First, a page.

Issues in the prescribing of psychotropic and psychoactive medication for persons with learning disability: quantitative and qualitative perspectives
Coughlan, Barry J.
University College Cork
The administration of psychotropic and psychoactive medication for persons with learning disability and accompanying mental illness and/or challenging behaviour has undergone much critical review over the past two decades. Assessment and diagnosis of mental illness in this population continues to be psychopharmacological treatment include polypharmacy, irrational prescription procedures and frequent over-prescription. It is clear that all forms of treatment including non-pharmacological interventions need to be driven by accurate and appropriate diagnoses. Where a psychiatric diagnosis has been identified, it greatly aides the selection of appropriate medication, although a specific medication for each diagnosis, as was once hoped, is simply no longer a reality in practice. Part one of the present thesis seeks to address many of the current issues in mental health problems and pharmacological treatment to date. The author undertook a drug prevalence study within both residential and community facilities for persons with learning disability within the Mid-West region of Ireland in order to ascertain the current level of prescribing of psychotropic and psychoactive medications for this population. While many attempts have been made to account for the variation in prescribing, little systematic and empirical research has been undertaken to investigate the factors thought to influence such prescribing. While studies investigating the prescribing behaviours of General Practitioners (GP's) have illustrated the complex nature of the decision making process in the context of general practice, no similar efforts have yet been directed at examining the prescribing behaviours of Consultant Psychiatrists. Using The Critical Incident Technique, the author interviewed Consultant Psychiatrists in the Republic of Ireland to gather information relating not only to their patterns of prescribing for learning disabled populations, but also to examine reasons influencing their prescribing in addition to several related factors. Part two of this thesis presents the findings from this study and a number of issues are raised, not only in relation to attempting to account for the findings from part one of the thesis, but also with respect to implications for improved management and clinical practice.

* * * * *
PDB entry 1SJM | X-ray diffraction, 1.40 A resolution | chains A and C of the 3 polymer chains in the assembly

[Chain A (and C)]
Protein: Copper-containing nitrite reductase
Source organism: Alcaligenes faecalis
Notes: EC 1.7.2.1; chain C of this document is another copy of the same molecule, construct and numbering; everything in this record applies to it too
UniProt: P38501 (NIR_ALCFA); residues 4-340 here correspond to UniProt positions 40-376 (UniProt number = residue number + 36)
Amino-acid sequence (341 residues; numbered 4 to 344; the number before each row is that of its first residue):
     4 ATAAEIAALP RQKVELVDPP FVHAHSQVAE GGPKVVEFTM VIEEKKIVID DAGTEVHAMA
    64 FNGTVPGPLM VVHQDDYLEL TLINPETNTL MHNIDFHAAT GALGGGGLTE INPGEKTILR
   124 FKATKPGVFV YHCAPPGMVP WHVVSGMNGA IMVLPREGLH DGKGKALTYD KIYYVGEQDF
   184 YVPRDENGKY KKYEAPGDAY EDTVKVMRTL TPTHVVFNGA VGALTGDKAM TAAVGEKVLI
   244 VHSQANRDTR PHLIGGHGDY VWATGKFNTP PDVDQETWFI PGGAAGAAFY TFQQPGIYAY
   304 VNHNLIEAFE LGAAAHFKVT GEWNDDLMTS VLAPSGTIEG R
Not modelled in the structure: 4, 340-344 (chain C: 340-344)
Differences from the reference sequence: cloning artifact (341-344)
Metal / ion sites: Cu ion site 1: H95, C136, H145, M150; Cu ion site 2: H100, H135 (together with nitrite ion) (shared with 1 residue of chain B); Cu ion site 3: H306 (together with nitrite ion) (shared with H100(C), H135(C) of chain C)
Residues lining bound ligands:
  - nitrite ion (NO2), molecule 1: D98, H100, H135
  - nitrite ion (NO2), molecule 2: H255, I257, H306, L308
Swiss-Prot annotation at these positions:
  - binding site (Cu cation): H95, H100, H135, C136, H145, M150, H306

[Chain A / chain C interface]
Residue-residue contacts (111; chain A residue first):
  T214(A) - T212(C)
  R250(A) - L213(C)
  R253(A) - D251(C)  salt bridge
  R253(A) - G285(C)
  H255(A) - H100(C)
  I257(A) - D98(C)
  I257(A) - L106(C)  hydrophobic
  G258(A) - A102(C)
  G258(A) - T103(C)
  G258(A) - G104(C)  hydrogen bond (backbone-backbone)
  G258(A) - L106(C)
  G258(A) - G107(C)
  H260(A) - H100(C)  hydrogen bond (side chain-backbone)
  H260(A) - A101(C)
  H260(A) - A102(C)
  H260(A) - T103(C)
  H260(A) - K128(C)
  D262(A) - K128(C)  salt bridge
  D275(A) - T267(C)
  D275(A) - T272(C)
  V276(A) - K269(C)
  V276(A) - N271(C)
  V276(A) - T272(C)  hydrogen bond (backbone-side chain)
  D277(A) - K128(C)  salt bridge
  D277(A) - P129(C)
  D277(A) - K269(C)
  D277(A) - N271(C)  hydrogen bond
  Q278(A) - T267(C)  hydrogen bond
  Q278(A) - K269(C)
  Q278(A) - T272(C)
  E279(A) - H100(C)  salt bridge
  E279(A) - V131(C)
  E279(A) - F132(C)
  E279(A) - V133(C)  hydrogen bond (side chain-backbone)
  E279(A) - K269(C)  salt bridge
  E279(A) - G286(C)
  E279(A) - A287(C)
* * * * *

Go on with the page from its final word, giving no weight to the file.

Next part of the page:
Learning disability , Psychopathology
Coughlan, B. J. 2001. Issues in the prescribing of psychotropic and psychoactive medication for persons with learning disability: quantitative and qualitative perspectives. PhD Thesis, University College Cork.